It was my fi­rst real attempt at getting a job. Following an interview where I was grilled by ­five very senior people in the organization I was attempting to join, I had been invited for a second round of what I thought was going to be another interview. Fourteen of us arrived early in the morning not knowing what to expect.

By the time the day got off I found out that I was into a rather competitive day. We started with some aptitude tests of some sort and then we had some team work exercises. I thought to myself ‘what a way to find a job?’ but I was to fi­nd out that I was just about 20% into a very long day. The rest of the day was full of exercises and simulations, some of which involved groups where we were asked to carry out projects without an assigned leader. For most of these exercises, we had to do presentations afterwards. Unknown to us, there were some senior people in the organization and some consultants who were in the most unobtrusive ways watching us all the time. We were put through such a variety of activities and situations that by the end of the day the processes tested so many aspects of the personalities and potentials of the participants. Out of the total number some people were selected as management trainees i.e., to go through accelerated management development programmers.

The story I have just told you is one example of how some organizations go about unearthing potential managers. This story shows that the life-long process of unearthing potential managers begins from the day of recruitment. The day when organizations fi­rst start the process of recruiting an individual or a set of people into its fold presents the best opportunity to unearth potential. In some cultures, and organizational establishments, it is thrice as difficult to ­re a person that to hire a person. This is one reason why the best time to unearth potential is to ensure that in the first place we recruit great people.

The growth and success of any organization is determined by the quality of its people. I guess one of the crucial questions is who potential managers are or what do potential managers look like. Hardly do you find that the ­first thing experts talk about when speaking about great managers is their level of intelligence or their level of knowledge even though the two things are very important. This could probably be because these two are taken for granted and are considered a given.

There are certain traits though, that great managers have been found to usually exhibit. In addition to knowledge, skills and intelligence, ten of the most written about qualities are:

1. Creativity: The ability to recognize the obvious whilst ­finding ideas and solutions in not so obvious places and situations.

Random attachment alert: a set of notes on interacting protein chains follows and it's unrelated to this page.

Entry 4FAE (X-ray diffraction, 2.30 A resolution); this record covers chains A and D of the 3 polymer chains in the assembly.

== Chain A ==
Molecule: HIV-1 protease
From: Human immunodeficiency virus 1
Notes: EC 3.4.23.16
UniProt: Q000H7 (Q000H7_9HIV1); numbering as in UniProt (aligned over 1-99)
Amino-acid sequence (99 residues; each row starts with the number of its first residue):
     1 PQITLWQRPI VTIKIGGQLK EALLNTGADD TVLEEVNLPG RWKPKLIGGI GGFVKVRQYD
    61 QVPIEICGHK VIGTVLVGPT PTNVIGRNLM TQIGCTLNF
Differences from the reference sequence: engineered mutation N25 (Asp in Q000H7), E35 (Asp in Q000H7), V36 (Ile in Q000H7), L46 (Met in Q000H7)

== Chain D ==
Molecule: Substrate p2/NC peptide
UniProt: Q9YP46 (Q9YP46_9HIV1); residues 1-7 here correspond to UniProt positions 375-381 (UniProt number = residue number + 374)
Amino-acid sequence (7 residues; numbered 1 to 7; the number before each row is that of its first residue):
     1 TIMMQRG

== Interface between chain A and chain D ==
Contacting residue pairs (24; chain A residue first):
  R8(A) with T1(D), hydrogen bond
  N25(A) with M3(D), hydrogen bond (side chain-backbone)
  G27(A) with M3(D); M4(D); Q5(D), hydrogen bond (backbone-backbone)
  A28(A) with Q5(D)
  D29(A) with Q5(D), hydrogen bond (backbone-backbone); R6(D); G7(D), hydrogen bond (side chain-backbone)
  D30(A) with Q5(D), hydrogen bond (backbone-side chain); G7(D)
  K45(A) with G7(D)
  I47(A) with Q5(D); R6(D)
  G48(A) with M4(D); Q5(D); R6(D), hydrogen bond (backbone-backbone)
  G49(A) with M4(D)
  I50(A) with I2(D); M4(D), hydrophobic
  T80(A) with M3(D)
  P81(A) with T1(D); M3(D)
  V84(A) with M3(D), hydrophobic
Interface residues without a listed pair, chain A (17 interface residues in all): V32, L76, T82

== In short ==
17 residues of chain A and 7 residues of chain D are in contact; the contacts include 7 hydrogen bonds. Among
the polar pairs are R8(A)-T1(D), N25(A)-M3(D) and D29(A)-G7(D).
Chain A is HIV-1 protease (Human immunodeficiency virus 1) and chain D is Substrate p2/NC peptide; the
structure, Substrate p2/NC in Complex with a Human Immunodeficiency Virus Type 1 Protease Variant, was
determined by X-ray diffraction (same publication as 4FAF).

2. Visionary: The ability to create or see the big picture, paint a picture of it in people’s minds and communicate it. The other big part is the ability to get others to buy into it. This requires that the great manager must also be a good communicator.

3. Motivation: The ability to inspire others unto action and keep ahead to show example and direction. It involves an ability to empower people through building trusting relation- ships.

4. Personal Integrity: Trustworthiness, a certain transparent honesty that makes people able to trust the manager and expect consistency in principle and dealings.

5. Commitment and enthusiasm: Commitment is staying on course and demonstrating a belief in the course, in a way that never says die. Together with enthusiasm, it is a certain infectious attitude that gets everyone around wanting to go the extra mile till a solution is found and it gets done.

6. Ability to make decisions and solve problems: This may sound obvious, but the most frustrating phenomenon in any organization is to ­ll management with people who cannot make decisions. No manager gets it always right but at all cost decisions have to be made by managers. That is what they are paid to do.

7. Ability to just be human: Great managers remain human, self-giving and can truly empathies. They are capable of spotting individuals from the crowd and focus on them when needed whilst leading everybody else. Great managers have a way of creating lightness about stressful situations and celebration of little victories.

8. Ability to inspire self: Sometimes managers themselves need to be inspired, but the truth is that it is lonely at the top and so to stay there you need a certain kind of self-inspiration that works like a dynamo rejuvenating you almost on a daily basis.

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